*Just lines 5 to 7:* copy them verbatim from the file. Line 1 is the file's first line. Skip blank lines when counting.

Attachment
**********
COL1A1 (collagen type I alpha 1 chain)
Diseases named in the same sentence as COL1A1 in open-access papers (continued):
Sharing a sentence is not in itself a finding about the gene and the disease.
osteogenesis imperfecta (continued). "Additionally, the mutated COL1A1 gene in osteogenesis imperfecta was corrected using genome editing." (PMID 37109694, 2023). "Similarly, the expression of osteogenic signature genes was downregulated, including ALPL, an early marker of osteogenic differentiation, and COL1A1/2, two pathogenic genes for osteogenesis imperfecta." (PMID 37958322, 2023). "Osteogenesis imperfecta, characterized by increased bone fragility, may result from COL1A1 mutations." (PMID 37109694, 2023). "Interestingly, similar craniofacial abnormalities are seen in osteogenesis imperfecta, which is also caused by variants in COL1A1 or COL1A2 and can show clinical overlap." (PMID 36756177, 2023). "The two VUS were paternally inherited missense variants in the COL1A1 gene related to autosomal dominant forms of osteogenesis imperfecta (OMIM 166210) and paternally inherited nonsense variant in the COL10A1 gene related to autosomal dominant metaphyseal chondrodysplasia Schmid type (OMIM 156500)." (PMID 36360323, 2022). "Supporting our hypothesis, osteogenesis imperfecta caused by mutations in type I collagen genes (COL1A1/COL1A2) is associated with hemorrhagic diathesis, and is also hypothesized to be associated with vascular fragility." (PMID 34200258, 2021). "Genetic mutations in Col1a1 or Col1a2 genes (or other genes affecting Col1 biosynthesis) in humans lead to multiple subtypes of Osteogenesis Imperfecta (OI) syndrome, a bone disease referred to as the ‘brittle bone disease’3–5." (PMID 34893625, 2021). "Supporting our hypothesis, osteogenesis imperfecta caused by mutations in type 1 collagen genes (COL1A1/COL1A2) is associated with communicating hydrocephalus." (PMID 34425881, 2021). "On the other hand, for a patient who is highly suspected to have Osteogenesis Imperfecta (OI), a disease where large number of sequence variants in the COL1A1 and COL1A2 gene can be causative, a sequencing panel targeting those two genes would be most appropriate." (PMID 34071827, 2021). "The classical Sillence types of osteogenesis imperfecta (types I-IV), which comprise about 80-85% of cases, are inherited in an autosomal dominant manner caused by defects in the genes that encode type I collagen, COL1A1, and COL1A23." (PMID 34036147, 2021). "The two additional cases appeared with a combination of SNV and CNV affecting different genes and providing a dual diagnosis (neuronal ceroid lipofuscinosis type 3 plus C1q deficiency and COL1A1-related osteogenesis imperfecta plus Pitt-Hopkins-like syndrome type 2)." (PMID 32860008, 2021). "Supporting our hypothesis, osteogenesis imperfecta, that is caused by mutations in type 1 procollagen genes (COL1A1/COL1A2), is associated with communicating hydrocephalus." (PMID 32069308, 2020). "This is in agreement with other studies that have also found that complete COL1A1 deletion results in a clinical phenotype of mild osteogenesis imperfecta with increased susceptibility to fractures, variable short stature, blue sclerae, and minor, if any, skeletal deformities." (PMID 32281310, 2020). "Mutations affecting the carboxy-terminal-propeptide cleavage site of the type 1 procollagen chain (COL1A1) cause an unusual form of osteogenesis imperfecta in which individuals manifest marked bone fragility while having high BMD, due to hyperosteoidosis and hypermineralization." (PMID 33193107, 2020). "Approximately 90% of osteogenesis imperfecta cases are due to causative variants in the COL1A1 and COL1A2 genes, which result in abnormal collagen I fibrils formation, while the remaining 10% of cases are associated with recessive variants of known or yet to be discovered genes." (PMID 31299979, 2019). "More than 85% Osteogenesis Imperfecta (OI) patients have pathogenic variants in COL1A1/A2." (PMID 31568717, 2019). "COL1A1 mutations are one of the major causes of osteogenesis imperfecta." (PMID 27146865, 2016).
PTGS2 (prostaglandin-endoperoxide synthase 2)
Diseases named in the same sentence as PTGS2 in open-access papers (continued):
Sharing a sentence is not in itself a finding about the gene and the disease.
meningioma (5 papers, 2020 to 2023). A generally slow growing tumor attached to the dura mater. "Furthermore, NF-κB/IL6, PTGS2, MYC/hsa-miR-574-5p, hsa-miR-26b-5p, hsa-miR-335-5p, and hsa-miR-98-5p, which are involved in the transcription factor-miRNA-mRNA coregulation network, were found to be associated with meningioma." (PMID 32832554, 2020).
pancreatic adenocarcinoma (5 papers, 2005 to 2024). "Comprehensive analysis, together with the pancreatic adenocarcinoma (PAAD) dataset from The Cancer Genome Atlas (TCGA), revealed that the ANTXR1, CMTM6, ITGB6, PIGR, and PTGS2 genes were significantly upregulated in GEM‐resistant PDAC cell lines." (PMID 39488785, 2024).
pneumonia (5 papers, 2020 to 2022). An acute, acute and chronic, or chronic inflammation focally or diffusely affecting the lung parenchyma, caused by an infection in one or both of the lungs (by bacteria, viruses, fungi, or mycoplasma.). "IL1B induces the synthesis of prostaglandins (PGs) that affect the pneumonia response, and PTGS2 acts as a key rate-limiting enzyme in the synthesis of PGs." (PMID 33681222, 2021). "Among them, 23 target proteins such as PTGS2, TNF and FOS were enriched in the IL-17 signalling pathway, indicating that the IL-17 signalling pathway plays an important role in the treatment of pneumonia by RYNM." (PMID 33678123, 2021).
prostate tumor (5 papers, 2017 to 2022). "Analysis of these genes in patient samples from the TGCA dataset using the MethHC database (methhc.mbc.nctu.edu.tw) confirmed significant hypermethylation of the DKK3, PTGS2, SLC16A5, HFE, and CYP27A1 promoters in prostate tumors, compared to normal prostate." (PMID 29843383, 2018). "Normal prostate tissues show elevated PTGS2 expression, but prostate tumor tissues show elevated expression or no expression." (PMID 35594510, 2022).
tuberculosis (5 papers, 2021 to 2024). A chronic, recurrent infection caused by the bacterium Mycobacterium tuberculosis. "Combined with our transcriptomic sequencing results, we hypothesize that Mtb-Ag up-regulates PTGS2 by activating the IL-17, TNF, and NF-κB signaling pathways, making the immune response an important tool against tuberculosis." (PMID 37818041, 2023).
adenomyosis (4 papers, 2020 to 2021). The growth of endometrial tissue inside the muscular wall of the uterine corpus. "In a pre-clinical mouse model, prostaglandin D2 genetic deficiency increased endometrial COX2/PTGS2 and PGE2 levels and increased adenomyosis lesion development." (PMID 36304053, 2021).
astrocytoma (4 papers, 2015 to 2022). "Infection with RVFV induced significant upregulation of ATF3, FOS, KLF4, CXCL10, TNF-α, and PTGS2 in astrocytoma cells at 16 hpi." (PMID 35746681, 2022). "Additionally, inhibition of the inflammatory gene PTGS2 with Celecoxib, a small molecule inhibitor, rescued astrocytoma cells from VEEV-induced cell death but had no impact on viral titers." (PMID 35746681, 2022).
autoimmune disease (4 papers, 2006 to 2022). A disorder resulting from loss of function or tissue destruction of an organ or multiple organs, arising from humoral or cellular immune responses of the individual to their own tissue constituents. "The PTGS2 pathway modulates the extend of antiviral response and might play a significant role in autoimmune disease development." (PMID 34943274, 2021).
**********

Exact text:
PTGS2 (prostaglandin-endoperoxide synthase 2)
Diseases named in the same sentence as PTGS2 in open-access papers (continued):
Sharing a sentence is not in itself a finding about the gene and the disease.